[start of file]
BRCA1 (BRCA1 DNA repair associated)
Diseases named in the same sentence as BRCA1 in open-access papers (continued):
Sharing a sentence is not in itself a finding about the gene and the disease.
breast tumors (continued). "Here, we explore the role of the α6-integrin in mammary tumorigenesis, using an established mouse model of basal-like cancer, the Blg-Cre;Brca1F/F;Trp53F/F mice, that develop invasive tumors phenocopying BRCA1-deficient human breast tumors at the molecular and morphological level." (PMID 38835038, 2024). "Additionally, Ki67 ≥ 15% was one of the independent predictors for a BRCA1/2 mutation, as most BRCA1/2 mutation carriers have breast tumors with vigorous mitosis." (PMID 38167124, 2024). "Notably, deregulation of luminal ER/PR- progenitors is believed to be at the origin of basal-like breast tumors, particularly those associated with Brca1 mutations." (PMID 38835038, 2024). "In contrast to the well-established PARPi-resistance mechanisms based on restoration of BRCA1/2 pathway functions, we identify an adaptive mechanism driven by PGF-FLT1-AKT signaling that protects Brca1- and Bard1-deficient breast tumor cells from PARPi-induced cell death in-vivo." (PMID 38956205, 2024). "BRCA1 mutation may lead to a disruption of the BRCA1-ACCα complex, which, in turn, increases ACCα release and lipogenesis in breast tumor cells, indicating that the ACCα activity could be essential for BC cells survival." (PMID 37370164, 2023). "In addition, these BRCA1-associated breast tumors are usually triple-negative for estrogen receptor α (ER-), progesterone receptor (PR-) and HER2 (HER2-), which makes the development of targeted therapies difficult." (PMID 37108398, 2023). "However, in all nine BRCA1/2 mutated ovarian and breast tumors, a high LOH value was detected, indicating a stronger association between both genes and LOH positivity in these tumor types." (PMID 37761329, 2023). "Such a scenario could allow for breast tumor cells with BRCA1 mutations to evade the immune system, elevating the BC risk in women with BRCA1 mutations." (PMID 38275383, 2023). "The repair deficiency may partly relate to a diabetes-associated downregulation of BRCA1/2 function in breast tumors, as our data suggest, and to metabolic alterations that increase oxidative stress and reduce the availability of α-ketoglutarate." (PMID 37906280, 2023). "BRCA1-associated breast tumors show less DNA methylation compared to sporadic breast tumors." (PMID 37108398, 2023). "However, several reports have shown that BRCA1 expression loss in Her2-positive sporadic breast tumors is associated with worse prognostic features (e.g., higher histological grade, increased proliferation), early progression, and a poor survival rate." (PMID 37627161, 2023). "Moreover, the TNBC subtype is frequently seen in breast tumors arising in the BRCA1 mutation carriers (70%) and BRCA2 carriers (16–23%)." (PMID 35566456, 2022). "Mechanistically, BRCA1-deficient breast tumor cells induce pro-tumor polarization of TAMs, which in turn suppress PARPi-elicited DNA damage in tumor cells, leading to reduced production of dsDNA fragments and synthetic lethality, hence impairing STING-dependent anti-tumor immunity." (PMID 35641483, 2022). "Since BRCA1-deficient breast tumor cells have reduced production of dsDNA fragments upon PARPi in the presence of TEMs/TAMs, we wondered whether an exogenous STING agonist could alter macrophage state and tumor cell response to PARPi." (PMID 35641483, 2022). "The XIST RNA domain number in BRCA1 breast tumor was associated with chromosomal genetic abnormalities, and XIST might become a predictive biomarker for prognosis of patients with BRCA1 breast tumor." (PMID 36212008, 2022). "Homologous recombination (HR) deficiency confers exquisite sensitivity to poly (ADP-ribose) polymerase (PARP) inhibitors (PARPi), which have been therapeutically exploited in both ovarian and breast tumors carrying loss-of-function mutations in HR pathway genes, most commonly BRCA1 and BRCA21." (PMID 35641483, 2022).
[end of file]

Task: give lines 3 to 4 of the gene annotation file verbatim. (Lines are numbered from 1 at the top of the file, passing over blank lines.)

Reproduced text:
Sharing a sentence is not in itself a finding about the gene and the disease.
breast tumors (continued). "Here, we explore the role of the α6-integrin in mammary tumorigenesis, using an established mouse model of basal-like cancer, the Blg-Cre;Brca1F/F;Trp53F/F mice, that develop invasive tumors phenocopying BRCA1-deficient human breast tumors at the molecular and morphological level." (PMID 38835038, 2024). "Additionally, Ki67 ≥ 15% was one of the independent predictors for a BRCA1/2 mutation, as most BRCA1/2 mutation carriers have breast tumors with vigorous mitosis." (PMID 38167124, 2024). "Notably, deregulation of luminal ER/PR- progenitors is believed to be at the origin of basal-like breast tumors, particularly those associated with Brca1 mutations." (PMID 38835038, 2024). "In contrast to the well-established PARPi-resistance mechanisms based on restoration of BRCA1/2 pathway functions, we identify an adaptive mechanism driven by PGF-FLT1-AKT signaling that protects Brca1- and Bard1-deficient breast tumor cells from PARPi-induced cell death in-vivo." (PMID 38956205, 2024). "BRCA1 mutation may lead to a disruption of the BRCA1-ACCα complex, which, in turn, increases ACCα release and lipogenesis in breast tumor cells, indicating that the ACCα activity could be essential for BC cells survival." (PMID 37370164, 2023). "In addition, these BRCA1-associated breast tumors are usually triple-negative for estrogen receptor α (ER-), progesterone receptor (PR-) and HER2 (HER2-), which makes the development of targeted therapies difficult." (PMID 37108398, 2023). "However, in all nine BRCA1/2 mutated ovarian and breast tumors, a high LOH value was detected, indicating a stronger association between both genes and LOH positivity in these tumor types." (PMID 37761329, 2023). "Such a scenario could allow for breast tumor cells with BRCA1 mutations to evade the immune system, elevating the BC risk in women with BRCA1 mutations." (PMID 38275383, 2023). "The repair deficiency may partly relate to a diabetes-associated downregulation of BRCA1/2 function in breast tumors, as our data suggest, and to metabolic alterations that increase oxidative stress and reduce the availability of α-ketoglutarate." (PMID 37906280, 2023). "BRCA1-associated breast tumors show less DNA methylation compared to sporadic breast tumors." (PMID 37108398, 2023). "However, several reports have shown that BRCA1 expression loss in Her2-positive sporadic breast tumors is associated with worse prognostic features (e.g., higher histological grade, increased proliferation), early progression, and a poor survival rate." (PMID 37627161, 2023). "Moreover, the TNBC subtype is frequently seen in breast tumors arising in the BRCA1 mutation carriers (70%) and BRCA2 carriers (16–23%)." (PMID 35566456, 2022). "Mechanistically, BRCA1-deficient breast tumor cells induce pro-tumor polarization of TAMs, which in turn suppress PARPi-elicited DNA damage in tumor cells, leading to reduced production of dsDNA fragments and synthetic lethality, hence impairing STING-dependent anti-tumor immunity." (PMID 35641483, 2022). "Since BRCA1-deficient breast tumor cells have reduced production of dsDNA fragments upon PARPi in the presence of TEMs/TAMs, we wondered whether an exogenous STING agonist could alter macrophage state and tumor cell response to PARPi." (PMID 35641483, 2022). "The XIST RNA domain number in BRCA1 breast tumor was associated with chromosomal genetic abnormalities, and XIST might become a predictive biomarker for prognosis of patients with BRCA1 breast tumor." (PMID 36212008, 2022). "Homologous recombination (HR) deficiency confers exquisite sensitivity to poly (ADP-ribose) polymerase (PARP) inhibitors (PARPi), which have been therapeutically exploited in both ovarian and breast tumors carrying loss-of-function mutations in HR pathway genes, most commonly BRCA1 and BRCA21." (PMID 35641483, 2022).